(Nom Wah Tea Parlor, Chinatown, Manhattan)

Jason didn’t use Facebook. But he asked for her full name, repeated it like an unwrapped sweet bursting open in the mouth, and walked backwards out the door when they said goodbye, as if to prolong their first meeting. He looked her up that night and sent her a message. He wasn’t her type. “Idk, like he started texting me and we get along.” Once, he sat next to her in class because it was the only seat left. She was very aware of his body next to hers. She looked at his exercise book often, to see what he chose to note down. His handwriting was neat, neater than hers. Nothing would happen. “Omg what’s up with jason??” Jia didn’t know why she asked him to Baohaus after class. She overheard him saying he liked that place. “like i don’t like him or anything. we’re just hanging out.” He was much taller than her. He couldn’t believe her taste. “Here, we’ll share.” “Let’s get another round.” “Let’s do it.” Their corner was the size of a bathroom stall. Time went by with the Ubers outside. “Are we late?” Jia forgot about perfection, about crumbs, or credit cards. “Have you heard this Frank Ocean song before?” She unthreaded her earphones, offered him one like a candy. They leaned closer together. “I can’t believe you know this and I don’t.” How could he like her with her skin? Before they left, Jia dipped a finger to pick up peanut crumbs, and place them on her tongue. Make it last. Longer than the fake Chanel bags, feeble leather drooping like aged skin, for sale on the sidewalk. She saw both sides of this city but the first time in New York is always with one eye closed – then, everything looked pretty, and possible.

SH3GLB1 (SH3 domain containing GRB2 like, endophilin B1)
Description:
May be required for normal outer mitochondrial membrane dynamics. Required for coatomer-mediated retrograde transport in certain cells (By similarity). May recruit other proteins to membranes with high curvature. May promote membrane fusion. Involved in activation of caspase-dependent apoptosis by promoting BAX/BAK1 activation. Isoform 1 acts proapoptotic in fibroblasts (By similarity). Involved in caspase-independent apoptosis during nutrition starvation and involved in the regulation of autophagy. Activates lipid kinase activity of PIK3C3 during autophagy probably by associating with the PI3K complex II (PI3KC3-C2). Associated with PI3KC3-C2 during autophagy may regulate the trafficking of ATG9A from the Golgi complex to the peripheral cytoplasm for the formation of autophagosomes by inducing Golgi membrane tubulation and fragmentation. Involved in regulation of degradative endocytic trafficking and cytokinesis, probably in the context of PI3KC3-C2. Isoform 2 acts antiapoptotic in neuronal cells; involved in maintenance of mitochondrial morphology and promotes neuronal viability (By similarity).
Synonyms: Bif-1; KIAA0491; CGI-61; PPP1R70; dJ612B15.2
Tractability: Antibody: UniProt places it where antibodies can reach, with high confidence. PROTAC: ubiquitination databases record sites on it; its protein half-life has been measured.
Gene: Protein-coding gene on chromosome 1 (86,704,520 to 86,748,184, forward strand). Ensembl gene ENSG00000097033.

(Baohaus, Lower East Side, Manhattan)